Weill-Marchesani Syndrome

In: GeneReviews® [Internet]. Seattle (WA): University of Washington, Seattle; 1993.
[updated ].


Clinical characteristics: Weill-Marchesani syndrome (WMS) is a connective tissue disorder characterized by abnormalities of the lens of the eye, short stature, brachydactyly, joint stiffness, and cardiovascular defects. The ocular problems, typically recognized in childhood, include microspherophakia (small spherical lens), myopia secondary to the abnormal shape of the lens, ectopia lentis (abnormal position of the lens), and glaucoma, which can lead to blindness. Height of adult males is 142-169 cm; height of adult females is 130-157 cm. Autosomal recessive WMS cannot be distinguished from autosomal dominant WMS by clinical findings alone.

Diagnosis/testing: The diagnosis WMS is established in a proband with characteristic clinical features. Identification of biallelic pathogenic variants in ADAMTS10, ADAMTS17, or LTBP2 or of a heterozygous pathogenic variant in FBN1 by molecular genetic testing can confirm the diagnosis if clinical features are inconclusive.

Management: Treatment of manifestations: Early detection and removal of an ectopic lens to decrease the possibility of pupillary block and glaucoma. Surgical management of glaucoma can include peripheral iridectomy to prevent or relieve pupillary block and trabeculectomy in advanced chronic angle closure glaucoma; medical treatment of glaucoma is difficult because of paradoxic response to miotics and mydriatics. Consider physical therapy for joint issues. Careful evaluation prior to anesthesia because of stiff joints, poorly aligned teeth, and maxillary hypoplasia. Treatment of cardiac anomalies per cardiologist.

Surveillance: Annual ophthalmology examinations for early detection and removal of an ectopic lens can help decrease the possibility of pupillary block and glaucoma. Annual assessment of height and joint range of motion. Regular cardiac follow up with echocardiogram and electrocardiography.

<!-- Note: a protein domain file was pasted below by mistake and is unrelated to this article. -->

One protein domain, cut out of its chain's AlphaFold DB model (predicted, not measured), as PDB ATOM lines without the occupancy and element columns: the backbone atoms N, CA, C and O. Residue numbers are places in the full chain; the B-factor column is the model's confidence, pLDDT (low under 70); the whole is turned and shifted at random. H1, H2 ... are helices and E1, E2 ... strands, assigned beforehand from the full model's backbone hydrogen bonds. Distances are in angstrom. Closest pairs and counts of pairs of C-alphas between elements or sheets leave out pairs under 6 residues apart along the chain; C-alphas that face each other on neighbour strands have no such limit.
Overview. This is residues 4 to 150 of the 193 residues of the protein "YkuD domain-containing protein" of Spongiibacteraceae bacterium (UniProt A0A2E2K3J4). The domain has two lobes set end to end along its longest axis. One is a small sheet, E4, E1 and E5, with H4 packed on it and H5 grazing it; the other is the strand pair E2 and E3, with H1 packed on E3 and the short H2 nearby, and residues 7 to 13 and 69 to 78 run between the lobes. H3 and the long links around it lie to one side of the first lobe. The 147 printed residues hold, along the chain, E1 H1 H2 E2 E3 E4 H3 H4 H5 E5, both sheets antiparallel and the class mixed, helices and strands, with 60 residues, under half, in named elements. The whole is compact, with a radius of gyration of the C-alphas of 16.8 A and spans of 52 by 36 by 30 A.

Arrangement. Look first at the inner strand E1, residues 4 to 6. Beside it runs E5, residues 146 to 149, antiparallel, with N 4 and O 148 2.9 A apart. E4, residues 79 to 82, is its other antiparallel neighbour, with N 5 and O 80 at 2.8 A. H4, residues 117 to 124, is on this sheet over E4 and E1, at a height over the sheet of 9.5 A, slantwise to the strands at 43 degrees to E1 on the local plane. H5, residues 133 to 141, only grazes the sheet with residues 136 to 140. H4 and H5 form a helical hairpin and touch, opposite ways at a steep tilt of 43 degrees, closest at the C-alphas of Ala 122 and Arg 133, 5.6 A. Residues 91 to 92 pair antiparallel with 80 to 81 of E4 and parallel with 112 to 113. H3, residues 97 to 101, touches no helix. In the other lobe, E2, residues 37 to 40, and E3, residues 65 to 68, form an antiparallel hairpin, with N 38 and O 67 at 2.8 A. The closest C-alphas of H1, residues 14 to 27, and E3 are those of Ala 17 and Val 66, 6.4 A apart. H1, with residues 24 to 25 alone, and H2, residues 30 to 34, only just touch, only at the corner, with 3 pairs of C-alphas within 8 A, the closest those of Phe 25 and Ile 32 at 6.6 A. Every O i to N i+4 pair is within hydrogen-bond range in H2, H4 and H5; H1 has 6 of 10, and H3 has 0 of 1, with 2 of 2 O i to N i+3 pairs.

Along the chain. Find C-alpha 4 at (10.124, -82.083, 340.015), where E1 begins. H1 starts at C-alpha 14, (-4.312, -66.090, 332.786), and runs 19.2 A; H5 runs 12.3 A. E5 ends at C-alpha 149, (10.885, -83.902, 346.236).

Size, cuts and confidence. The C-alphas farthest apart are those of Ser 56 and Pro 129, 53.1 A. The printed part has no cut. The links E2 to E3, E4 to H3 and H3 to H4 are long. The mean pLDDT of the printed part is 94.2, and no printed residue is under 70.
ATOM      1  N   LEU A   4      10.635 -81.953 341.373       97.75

Agents/circumstances to avoid: Ophthalmic miotics and mydriatics because they can induce pupillary block; activities that increase risk of eye injury.

Genetic counseling: Autosomal dominant inheritance: FBN1-related WMS is inherited in an autosomal dominant manner. Most affected individuals have an affected parent. The proportion of individuals with autosomal dominant WMS caused by a de novo pathogenic variant is unknown. Each child of an individual with autosomal dominant WMS has a 50% chance of inheriting the pathogenic variant.

Autosomal recessive inheritance: ADAMTS10-, ADAMTS17-, and LTPBP2-related WMS are inherited in an autosomal recessive manner. The parents of an affected individual are obligate heterozygotes (i.e., presumed to be carriers of one pathogenic variant based on family history). If both parents are known to be heterozygous for a pathogenic variant, each sib of an affected individual has at conception a 25% chance of being affected, a 50% chance of being an asymptomatic carrier, and a 25% chance of being unaffected and not a carrier. Carrier testing of at-risk relatives is possible if the WMS-related pathogenic variants have been identified in the family.

Prenatal and preimplantation genetic testing are possible once the WMS-related pathogenic variant(s) have been identified in an affected family member.

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